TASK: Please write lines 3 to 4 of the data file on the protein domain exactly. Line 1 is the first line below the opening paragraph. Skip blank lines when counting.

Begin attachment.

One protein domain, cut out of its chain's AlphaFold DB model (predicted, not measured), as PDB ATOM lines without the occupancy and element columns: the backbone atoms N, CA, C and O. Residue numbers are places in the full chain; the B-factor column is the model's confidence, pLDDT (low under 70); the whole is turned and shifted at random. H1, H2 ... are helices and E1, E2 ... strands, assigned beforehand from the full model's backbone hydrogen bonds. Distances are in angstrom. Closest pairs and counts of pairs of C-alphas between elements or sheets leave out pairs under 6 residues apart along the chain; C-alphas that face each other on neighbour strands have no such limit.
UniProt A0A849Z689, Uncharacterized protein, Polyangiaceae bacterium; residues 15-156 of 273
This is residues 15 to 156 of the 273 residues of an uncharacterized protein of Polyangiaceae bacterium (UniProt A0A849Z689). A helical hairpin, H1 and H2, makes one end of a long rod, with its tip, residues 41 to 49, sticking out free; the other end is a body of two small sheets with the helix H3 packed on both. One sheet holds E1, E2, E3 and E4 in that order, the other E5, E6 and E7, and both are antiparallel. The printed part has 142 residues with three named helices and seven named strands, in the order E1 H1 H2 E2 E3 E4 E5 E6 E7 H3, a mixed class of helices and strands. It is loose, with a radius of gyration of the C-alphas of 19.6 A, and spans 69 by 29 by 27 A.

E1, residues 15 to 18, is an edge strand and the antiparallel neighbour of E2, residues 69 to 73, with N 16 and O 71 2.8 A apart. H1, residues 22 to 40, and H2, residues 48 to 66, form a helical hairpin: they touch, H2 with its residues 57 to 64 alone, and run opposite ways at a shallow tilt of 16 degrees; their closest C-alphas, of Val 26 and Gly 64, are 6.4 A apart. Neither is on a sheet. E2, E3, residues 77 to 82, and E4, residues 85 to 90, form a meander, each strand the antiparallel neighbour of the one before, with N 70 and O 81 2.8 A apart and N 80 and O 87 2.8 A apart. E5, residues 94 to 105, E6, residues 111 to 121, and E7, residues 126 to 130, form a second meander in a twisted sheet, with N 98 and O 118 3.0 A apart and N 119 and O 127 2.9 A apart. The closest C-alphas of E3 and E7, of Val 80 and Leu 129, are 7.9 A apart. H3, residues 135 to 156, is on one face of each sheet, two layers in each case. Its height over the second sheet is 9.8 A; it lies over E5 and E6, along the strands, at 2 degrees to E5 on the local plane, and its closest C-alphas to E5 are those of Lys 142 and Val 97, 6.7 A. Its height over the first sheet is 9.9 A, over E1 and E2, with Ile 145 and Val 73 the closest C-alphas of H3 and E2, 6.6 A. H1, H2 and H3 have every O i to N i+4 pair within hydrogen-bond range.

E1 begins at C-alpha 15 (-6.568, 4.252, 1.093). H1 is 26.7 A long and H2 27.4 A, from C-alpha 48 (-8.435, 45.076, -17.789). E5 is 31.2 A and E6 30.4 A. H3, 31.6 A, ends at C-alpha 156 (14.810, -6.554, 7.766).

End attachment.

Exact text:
E1, residues 15 to 18, is an edge strand and the antiparallel neighbour of E2, residues 69 to 73, with N 16 and O 71 2.8 A apart. H1, residues 22 to 40, and H2, residues 48 to 66, form a helical hairpin: they touch, H2 with its residues 57 to 64 alone, and run opposite ways at a shallow tilt of 16 degrees; their closest C-alphas, of Val 26 and Gly 64, are 6.4 A apart. Neither is on a sheet. E2, E3, residues 77 to 82, and E4, residues 85 to 90, form a meander, each strand the antiparallel neighbour of the one before, with N 70 and O 81 2.8 A apart and N 80 and O 87 2.8 A apart. E5, residues 94 to 105, E6, residues 111 to 121, and E7, residues 126 to 130, form a second meander in a twisted sheet, with N 98 and O 118 3.0 A apart and N 119 and O 127 2.9 A apart. The closest C-alphas of E3 and E7, of Val 80 and Leu 129, are 7.9 A apart. H3, residues 135 to 156, is on one face of each sheet, two layers in each case. Its height over the second sheet is 9.8 A; it lies over E5 and E6, along the strands, at 2 degrees to E5 on the local plane, and its closest C-alphas to E5 are those of Lys 142 and Val 97, 6.7 A. Its height over the first sheet is 9.9 A, over E1 and E2, with Ile 145 and Val 73 the closest C-alphas of H3 and E2, 6.6 A. H1, H2 and H3 have every O i to N i+4 pair within hydrogen-bond range.

E1 begins at C-alpha 15 (-6.568, 4.252, 1.093). H1 is 26.7 A long and H2 27.4 A, from C-alpha 48 (-8.435, 45.076, -17.789). E5 is 31.2 A and E6 30.4 A. H3, 31.6 A, ends at C-alpha 156 (14.810, -6.554, 7.766).